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Just days after Phil Gould urged rugby-bound back Joseph Suaalii to leave the game immediately, Trent Robinson has slammed the respected rugby league voice’s comments as “ridiculous” and urged rugby league officials to be “cool and relax”.
Gould, the former State of Origin mastermind and current Canterbury Bulldogs general manager, said the NRL couldn’t afford to have the constant reminder that one of their rising stars was leaving the game to join Rugby Australia.
“Every time he scores a try, anything he does in our game, people are going to refer to the fact that he’s going to rugby,” Gould said on Nine’s 100% Footy.
“Why do we need that? Go now. You made your decision. Go now. Go now. Go now. Don’t let the door hit you on the arse on the way out. See ya later. Gone. He’s made his decision.”
On Wednesday morning, Robinson responded to Gould and pointedly inferred that the Bulldogs GM was trying to sinisterly undermine the Roosters’ campaign.
“No, it’s a ridiculous comment,” Robinson said, after being asked about Gould’s comments and whether Suaalii should leave early.
“That was a guy that’s looking after another club and a ridiculous comment to say about Joey and what he would do.
“He can stick to his turf and we’ll stick to ours and how we want to deal with it, and it showed a fair bit of fear for me about another code.
“Lots of players sign a year out. Coaches go between rugby union and rugby league, but to come out against Joey as a 19-year-old showed a fair bit of fear about what the building is across the road for us.”
Robinson, who spent years coaching in France, the nation that will host the Rugby World Cup and home of the well-supported and cashed-up TOP 14, insisted that it was okay to appreciate the other code but said the NRL shouldn’t fear rugby union because of the strength of its own competition.
“I feel like there’s been a lot of back and forth between the two codes as well,” said Robinson, who has had former Wallabies coach Michael Cheika and French rugby great Freddie Michalak on his coaching team in recent years.
“I really like rugby union. It’s okay to say as a rugby league guy that you like the game. They’ve got an amazing international game, which is the World Cup every four years – it’s a huge attraction for players and for us to watch. I enjoyed watching it.
“The European game strong. But the fact is we have the best rugby competition – league or union – in the world. That’s what the NRL is – it’s by far the best competition and they know it and we know it.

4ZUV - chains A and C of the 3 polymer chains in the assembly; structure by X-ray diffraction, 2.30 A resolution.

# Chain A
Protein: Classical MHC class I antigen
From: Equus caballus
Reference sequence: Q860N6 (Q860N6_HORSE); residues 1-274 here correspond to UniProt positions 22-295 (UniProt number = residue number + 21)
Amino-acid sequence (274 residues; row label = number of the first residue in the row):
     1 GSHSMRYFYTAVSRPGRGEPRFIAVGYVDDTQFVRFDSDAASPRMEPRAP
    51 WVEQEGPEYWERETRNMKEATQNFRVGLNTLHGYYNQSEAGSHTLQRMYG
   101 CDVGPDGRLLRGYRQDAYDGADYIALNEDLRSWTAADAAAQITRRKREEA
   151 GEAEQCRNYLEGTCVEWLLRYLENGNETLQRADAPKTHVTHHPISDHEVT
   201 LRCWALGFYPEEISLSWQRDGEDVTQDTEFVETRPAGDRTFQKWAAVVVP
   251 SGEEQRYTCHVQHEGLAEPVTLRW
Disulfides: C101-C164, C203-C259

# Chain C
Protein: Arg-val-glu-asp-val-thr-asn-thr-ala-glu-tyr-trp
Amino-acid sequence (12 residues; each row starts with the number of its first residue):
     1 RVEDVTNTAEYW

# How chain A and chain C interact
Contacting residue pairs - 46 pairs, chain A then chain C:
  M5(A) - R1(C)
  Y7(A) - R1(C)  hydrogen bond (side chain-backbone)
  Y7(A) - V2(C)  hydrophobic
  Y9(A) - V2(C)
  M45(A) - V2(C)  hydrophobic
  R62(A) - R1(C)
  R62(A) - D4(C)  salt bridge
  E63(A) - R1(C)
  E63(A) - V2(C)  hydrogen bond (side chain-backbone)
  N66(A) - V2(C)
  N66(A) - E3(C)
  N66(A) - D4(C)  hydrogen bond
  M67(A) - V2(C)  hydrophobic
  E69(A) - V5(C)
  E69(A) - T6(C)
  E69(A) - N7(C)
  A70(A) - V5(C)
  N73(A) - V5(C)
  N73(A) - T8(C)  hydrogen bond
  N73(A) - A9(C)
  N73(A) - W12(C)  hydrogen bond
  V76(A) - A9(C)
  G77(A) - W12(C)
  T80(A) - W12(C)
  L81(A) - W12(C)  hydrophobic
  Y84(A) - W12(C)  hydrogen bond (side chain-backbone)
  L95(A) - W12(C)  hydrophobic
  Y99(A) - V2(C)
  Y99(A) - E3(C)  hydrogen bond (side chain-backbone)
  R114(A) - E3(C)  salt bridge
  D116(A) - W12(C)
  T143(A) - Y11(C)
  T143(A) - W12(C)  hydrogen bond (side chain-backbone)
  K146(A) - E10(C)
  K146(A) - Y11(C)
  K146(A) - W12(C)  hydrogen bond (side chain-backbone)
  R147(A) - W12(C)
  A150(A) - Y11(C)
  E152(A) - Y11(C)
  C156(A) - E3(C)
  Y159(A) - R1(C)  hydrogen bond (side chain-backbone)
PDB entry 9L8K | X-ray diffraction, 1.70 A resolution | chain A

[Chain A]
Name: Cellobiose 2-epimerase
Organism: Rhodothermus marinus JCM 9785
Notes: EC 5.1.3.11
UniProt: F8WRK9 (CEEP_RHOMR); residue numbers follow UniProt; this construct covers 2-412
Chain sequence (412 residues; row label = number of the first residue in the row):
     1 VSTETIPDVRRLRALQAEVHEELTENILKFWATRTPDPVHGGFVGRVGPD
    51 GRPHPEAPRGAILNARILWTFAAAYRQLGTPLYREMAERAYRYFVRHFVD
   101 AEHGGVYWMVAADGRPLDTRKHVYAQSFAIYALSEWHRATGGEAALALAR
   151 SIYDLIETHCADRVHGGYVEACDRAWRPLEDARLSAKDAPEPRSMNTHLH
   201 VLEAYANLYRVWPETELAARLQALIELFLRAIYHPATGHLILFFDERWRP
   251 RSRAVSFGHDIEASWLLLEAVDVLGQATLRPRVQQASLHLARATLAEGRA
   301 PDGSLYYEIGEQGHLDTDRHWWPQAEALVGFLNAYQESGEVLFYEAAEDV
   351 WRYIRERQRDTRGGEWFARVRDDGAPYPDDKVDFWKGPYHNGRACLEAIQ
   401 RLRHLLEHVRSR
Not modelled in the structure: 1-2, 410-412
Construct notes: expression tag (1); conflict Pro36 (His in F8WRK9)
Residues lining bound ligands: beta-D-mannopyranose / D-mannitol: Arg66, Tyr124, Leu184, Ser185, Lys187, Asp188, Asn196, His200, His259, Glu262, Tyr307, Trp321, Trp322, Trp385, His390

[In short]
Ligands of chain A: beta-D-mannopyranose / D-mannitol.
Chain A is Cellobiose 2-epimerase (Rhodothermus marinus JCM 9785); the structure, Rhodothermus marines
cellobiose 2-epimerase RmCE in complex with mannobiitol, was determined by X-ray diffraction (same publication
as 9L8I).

“Everyone around the world watches NRL. I can tell you that. From rugby union to rugby league players, they all know this is the hardest and longest competition in the world – and that’s why we enjoy watching so, therefore, there’s no fear on that.
Robinson said he had no doubt that Rugby Australia would look to lure across a couple of more players from the NRL, but added that the NRL shouldn’t “fear” anyone else leaving.
“They’ll have 15 spots and they might have four or five big players that are going to play in that,” he said.
“But we’ve got 17 teams and such a great competition. And that’s the calmness that says we’re going to produce players because of the way that we train, the competition that we have every week.
“We’re going to have a great competition always and this is the pinnacle of any Rugby competition in the world. So stay cool, relax, we’re going to produce players and don’t come out with fearful comments about other codes and all of that. Respect both sides of it, enjoy parts of their game but stand tall on what our game is. So just relax.”
Meanwhile, a day after Rugby Australia chairman Hamish McLennan said he would open the door for Suaalii if he wanted to jump ship immediately, Robinson stopped any suggestion the teenager would be going anywhere before his contract ends following next year’s NRL competition.
“No, no. The speculation, it’s really simple. He’ll be here,” Robinson said.
“Those conversations are really clear between Joseph and myself and the club. And also there’s no desire from them to get him out early either. So that’s really simple. It doesn’t need to be speculated on, he’ll be up here for the next two years.”
Robinson added that Rugby Australia had landed themselves a prized scalp.
“Yeah, of course,” he said.
“Well, they’ve paid for potential as well. He’s still learning to get the best out of himself. He’s not the finished product. He’s still working really hard. He’s 19. And players will get better throughout their 20s. And our job is to continually push him to get the best out of himself and him himself as well.
So they’re paying for potential, which everybody can see and it’s our job and his job to progress that for the Roosters over the next couple of years.”